a. Confocal images of principal hippocampal neurons in the DG and CA1 subfield of CaMKII-creERT2::GFP-L10a mice stained against GFP (green) and the interneuron marker GAD67 (red). Cells positive for GAD67 do not express GFP. Similar results were obtained in 3 independent experiments. b. RT-qPCR assay comparing transcript levels before IP (Bulk) and after immunoprecipitation (IP). Note that fold changes for IEG induction were larger after TRAPping. Sal n = 3; KA-1h n = 3, biologically independent samples. Bars indicate mean ± s.e.m. 2-way ANOVA p-values: * = treatment effect (KA 1h vs Sal); # = procedure effect (IP vs Bulk). */#: p < 0.05; **/##: p < 0.01; ***/###: p < 0.001; ns: non significant. c. Pearson correlation matrix between normalized riboRNA-seq samples clustered by Euclidian dendrogram. Sal n = 3; KA-1h n = 3, biologically independent samples. d. Principal component analysis of riboRNA-seq samples. Sal n = 3; KA-1h n = 3, biologically independent samples. e. Genomic snapshots for each replicate riboRNA-seq track at representative examples of non-neuronal (Plp1), housekeeping (ActB) and activity-induced (Fos) genes. Values indicate the number of counts in RPM. f. Gene biotype classification for DTGs 1h after KA. g. GO enrichment analysis for protein-coding genes displaying enhanced (red bars) or reduced (blue bars) translation upon SE after PANTHER analysis. The number of genes associated with each GO term is indicated. Sal n = 3; KA-1h n = 3, biologically independent samples. h. Comparison of nuRNAseq and riboRNAseq tracks for representative transcripts that are either detected as upregulated or downregulated in both screens (but showing largest changes in nuRNA-seq), or that show discordant changes in the two screens. Values indicate the levels of counts in RPM. i. Metagene mapability profiles for nuRNA-seq at a group of constitutive highly expressed genes. Compare the region downstream of the TTS for this group and the IEGs presented in Fig. 2k; the two groups contain the same number of genes.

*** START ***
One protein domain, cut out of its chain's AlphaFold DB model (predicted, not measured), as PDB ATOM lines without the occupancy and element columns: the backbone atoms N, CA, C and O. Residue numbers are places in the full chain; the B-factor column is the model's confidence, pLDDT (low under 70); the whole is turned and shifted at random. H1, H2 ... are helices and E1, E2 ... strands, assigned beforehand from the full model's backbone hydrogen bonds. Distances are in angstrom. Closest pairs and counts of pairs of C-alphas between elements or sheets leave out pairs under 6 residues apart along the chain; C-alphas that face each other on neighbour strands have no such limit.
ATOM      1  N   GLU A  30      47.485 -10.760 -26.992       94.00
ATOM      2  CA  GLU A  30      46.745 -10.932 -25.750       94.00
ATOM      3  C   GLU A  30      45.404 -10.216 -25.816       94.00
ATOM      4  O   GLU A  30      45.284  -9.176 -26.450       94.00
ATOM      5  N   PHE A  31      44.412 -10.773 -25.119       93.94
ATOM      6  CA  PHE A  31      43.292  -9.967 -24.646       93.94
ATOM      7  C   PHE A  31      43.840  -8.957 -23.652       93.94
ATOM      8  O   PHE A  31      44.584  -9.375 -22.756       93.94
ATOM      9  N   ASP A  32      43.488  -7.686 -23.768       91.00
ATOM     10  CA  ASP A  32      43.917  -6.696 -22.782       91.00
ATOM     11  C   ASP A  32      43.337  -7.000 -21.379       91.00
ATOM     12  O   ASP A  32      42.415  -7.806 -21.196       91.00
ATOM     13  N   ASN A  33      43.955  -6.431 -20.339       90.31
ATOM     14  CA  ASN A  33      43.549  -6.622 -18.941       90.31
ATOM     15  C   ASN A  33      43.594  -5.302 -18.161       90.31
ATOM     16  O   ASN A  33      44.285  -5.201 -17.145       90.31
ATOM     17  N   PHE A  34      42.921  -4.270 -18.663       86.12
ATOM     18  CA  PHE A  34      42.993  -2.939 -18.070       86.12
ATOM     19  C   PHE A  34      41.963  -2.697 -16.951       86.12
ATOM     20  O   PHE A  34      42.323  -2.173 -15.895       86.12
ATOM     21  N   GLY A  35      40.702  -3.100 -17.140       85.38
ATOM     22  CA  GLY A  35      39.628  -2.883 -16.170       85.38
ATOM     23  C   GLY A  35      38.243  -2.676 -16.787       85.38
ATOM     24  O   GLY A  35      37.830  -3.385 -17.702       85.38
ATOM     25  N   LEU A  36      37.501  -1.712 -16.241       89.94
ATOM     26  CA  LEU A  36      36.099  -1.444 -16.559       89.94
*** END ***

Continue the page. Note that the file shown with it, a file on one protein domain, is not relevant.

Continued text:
a. Fragment size distribution in ATAC-seq libraries. b. ATAC-seq signal at the TSS of highly expressed genes in NeuN+ vs NeuN- CA1 cells (Halder et al. 2016, Nat Neurosci 19, 102-10). c. PCA of accessibility profiles shows similarity between cortical (Mo et al. 2015, Neuron 86, 1369-84) and hippocampal excitatory neurons (this study). CTX_exc: cortical excitatory neurons, n = 2 ; CTX_VIP: vasoactive intestinal peptide-expressing interneurons, n = 2; CTX_PV: parvalbumin-expressing interneurons, n = 2; HIPP_exc: hippocampal excitatory neurons, n = 2, biologically independent samples. d. Percentage of reads mapped into nuclear and mitochondrial chromosomes in this study and (Su et al. 2017, Nat Neurosci 20, 476-83). e. Genome coverage in this study and (Su et al. 2017, Nat Neurosci 20, 476-83). E0 and E1: chromatin profiling coverage before (E0) and 1 h after synchronous electrical neuronal activation (E1). f. Comparison of genomic profiles at control and activity-regulated genes, including an extended view of the Npas4 locus. Discrepancies may result from the superior genomic coverage and intrinsic differences between stimulation paradigms (chemical vs. electrical) and composition of the samples (hippocampal glutamatergic neurons nuclei vs. microdissected DG tissue). g. Distribution of genomic features along differentially accessible regions.